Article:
Manchester panel recommends new library to serve growing town

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A Manchester committee recommends a new 83,000-square-foot library to serve a growing population and replace what the panel and others call a completely inadequate current facility.

The 21st Century Public Library Task Force, which started meeting in January, concluded in a report released Tuesday that expanding the Mary Cheney Library on Main Street is not feasible, nor is using one of several vacant school buildings.

Instead, the report commissioned by the town’s board of directors says the town should build a new library “with adequate parking, flexible space design for multipurpose uses, private and group meeting and work spaces and sustainable ‘green’ design with efficient building systems.”

The report spotlights three possible locations — the site of the Tong Building next to the municipal parking lot at Main and Forest streets; the North Main Street site of the current Whiton Branch Library; and the Shaw’s/Save-a-Lot supermarket building at Broad and Center streets.

The task force calls for site analyses and selection, architectural designs and cost estimates to be prepared for a fall 2022 bond referendum. The board of directors now will decide whether to seek a townwide vote.

Library Director Doug McDonough and other town officials and residents have long decried the lack of space for both quiet study and community gatherings and for parents of young children just to park strollers and sit while their kids attend activities. Lack of space for books, inadequate parking, too few public computer stations and lack of handicapped access also have been cited.

At the same time, the Manchester library has been among the top four or five libraries in the state for adult and children’s circulation. In fiscal year 2018-19, the library loaned 288,396 books, e-books and magazines from its children’s collection, the most in the state, figures from the Connecticut State Library show.

Mary Cheney Library was last expanded in 1962, but the call for a new or expanded library has risen and slackened over the past decade. In 2012, voters rejected a proposed $12.5 million upgrade to the Main Street library, in part because the expansion encroached on the adjacent Center Memorial Park.

In conversations with local, state and federal officials, the task force report said, “we have found that the potential availability of federal and state funding to support a new library facility makes this an opportune, once-in-a-lifetime chance to upgrade the current library system.”

At 83,000 square feet, the proposed facility would be about three times as large as the current library. The recommended space is based on a state benchmark of 1.15 square feet per capita. The report says Manchester’s projected 2040 population of 73,036 was used to calculate the needed space to receive state funding.

The task force rejected the idea of using a vacant school building for several reasons, including the weight of books and stacks, which is three to seven times greater than a typical school was designed to handle, the report said.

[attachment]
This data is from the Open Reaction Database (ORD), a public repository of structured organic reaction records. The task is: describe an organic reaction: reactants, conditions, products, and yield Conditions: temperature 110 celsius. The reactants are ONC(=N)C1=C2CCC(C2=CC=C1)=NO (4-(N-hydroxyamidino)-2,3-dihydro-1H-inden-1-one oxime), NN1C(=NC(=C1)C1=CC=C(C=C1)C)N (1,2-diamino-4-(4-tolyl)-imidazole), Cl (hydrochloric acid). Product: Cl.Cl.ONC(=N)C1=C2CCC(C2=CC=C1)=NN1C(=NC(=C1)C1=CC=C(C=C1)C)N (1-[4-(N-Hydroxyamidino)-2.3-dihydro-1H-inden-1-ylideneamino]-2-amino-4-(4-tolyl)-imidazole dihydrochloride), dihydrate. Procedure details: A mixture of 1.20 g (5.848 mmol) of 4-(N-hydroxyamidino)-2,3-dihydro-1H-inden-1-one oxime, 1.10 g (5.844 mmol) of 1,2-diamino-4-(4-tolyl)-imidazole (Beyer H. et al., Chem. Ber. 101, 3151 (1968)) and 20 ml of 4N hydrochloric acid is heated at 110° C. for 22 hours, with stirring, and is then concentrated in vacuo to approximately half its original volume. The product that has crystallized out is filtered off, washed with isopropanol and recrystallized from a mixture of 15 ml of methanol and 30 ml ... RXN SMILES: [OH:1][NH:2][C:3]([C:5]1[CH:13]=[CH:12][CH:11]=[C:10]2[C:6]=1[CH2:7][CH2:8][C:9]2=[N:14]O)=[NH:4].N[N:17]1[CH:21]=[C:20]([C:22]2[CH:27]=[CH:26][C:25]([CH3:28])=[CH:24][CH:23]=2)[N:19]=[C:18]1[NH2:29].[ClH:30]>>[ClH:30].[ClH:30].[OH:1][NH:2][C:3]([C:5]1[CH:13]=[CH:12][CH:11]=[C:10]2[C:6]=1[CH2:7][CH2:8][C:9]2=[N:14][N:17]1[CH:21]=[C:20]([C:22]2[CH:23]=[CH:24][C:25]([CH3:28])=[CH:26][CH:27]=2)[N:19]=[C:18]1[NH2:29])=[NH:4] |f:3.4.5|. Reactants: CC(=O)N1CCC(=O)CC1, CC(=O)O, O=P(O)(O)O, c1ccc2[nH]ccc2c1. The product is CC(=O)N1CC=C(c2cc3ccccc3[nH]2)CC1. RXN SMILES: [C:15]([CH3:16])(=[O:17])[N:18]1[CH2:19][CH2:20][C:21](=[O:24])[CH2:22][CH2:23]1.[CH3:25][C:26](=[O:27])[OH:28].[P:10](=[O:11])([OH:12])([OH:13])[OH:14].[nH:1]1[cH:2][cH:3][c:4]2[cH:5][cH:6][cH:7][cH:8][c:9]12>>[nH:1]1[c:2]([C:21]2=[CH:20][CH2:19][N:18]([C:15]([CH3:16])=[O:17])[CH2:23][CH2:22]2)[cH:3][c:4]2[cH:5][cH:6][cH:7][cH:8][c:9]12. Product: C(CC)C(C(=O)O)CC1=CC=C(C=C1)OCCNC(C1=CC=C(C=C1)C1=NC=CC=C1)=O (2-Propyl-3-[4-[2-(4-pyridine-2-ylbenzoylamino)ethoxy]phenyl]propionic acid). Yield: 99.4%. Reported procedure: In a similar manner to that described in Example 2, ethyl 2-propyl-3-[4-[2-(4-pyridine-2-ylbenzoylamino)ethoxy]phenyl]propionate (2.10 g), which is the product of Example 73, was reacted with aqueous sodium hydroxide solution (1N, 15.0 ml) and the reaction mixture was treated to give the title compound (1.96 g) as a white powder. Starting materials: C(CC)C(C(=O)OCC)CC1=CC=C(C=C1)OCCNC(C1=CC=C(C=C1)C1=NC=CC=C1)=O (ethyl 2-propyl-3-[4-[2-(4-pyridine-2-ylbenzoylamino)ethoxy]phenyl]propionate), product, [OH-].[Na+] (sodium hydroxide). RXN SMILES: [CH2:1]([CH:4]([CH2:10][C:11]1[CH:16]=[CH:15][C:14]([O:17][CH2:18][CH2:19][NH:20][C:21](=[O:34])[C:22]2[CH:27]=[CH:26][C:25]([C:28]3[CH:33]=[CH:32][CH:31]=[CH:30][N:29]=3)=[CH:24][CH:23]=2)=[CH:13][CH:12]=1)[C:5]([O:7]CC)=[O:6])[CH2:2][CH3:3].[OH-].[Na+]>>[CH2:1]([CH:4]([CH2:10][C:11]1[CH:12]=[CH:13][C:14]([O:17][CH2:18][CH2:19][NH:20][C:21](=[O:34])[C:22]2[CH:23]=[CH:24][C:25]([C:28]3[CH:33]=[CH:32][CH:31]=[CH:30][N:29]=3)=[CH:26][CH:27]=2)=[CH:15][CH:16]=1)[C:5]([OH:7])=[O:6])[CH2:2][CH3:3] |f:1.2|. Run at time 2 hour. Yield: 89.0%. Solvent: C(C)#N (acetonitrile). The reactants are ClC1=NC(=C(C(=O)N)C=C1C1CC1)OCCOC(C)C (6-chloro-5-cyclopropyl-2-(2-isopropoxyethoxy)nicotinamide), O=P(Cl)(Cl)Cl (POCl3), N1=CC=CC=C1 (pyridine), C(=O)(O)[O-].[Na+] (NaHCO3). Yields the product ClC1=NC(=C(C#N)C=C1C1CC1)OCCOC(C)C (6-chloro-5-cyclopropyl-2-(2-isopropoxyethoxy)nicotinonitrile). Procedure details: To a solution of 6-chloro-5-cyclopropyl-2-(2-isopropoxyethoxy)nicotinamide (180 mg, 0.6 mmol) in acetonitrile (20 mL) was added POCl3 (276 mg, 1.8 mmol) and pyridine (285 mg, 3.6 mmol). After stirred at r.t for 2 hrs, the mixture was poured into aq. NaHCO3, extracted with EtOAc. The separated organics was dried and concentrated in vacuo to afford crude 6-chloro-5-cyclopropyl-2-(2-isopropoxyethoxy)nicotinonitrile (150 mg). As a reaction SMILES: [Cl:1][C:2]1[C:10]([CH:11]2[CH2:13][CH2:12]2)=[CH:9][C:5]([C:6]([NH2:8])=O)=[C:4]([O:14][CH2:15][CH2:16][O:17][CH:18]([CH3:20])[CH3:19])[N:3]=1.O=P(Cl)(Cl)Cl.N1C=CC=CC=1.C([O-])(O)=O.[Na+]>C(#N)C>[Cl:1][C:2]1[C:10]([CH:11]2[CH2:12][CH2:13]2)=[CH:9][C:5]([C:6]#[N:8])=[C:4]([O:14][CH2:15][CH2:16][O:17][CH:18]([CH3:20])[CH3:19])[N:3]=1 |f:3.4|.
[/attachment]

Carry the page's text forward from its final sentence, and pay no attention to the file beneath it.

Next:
Sustaining a downtown presence for the library is optimal, either as a main or branch facility, but expanding the Mary Cheney location, the task force found, is not feasible due to the building’s structural design limitations, the proposed size of a modern library and parking requirements.

The Tong Building site had been considered in 2015 and a three-story conceptual design was floated, but the proposal withered with lack of action. Still, the task force found that the site remains promising, with an estimated 137 parking spaces. The town would have to buy the property and demolish the current structure. The Whiton branch would stay open and the Mary Cheney building would be used for another purpose under this scenario.

Another option is the area on North Main Street that encompasses the Whiton branch and the Community Y building, which the town would have to buy. This option, the report says, “would fit nicely” with town plans for a central park and recreation area. Mary Cheney Library would become a branch facility.

Finally, using the supermarket building at Broad and Center streets “presents interesting possibilities for a main public library using an existing building that has the same approximate required square footage and extensive parking,” the report says.

“This option could also help support the ongoing Broad Street redevelopment by providing a busy and attractive ‘anchor’ entrance into the neighborhood,” the report says, referring to a developer’s plan for a mixed use development on the wide open area across the street.

Nationally, the task force report says, retrofitting large commercial spaces into public libraries has been a trend, “especially since the single-story design often makes for affordable renovation.”

The report includes charts that compare Manchester’s libraries with other public libraries, including facilities in East Hartford, Vernon, South Windsor and Glastonbury. Manchester comes in dead last in the number of public computers per 1,000 people. Also, at .67 square feet of library space per capita, the town is well below the statewide average of 1.1 square feet per capita.

The report does not include a cost estimate for a new library. When the Tong Building site was first considered, an architectural firm estimated a 56,000-square-foot library would cost about $20 million.

McDonough noted that a larger building after six-plus years of construction inflation “would be some millions more.”

Jesse Leavenworth can be reached at jleavenworth@courant.com

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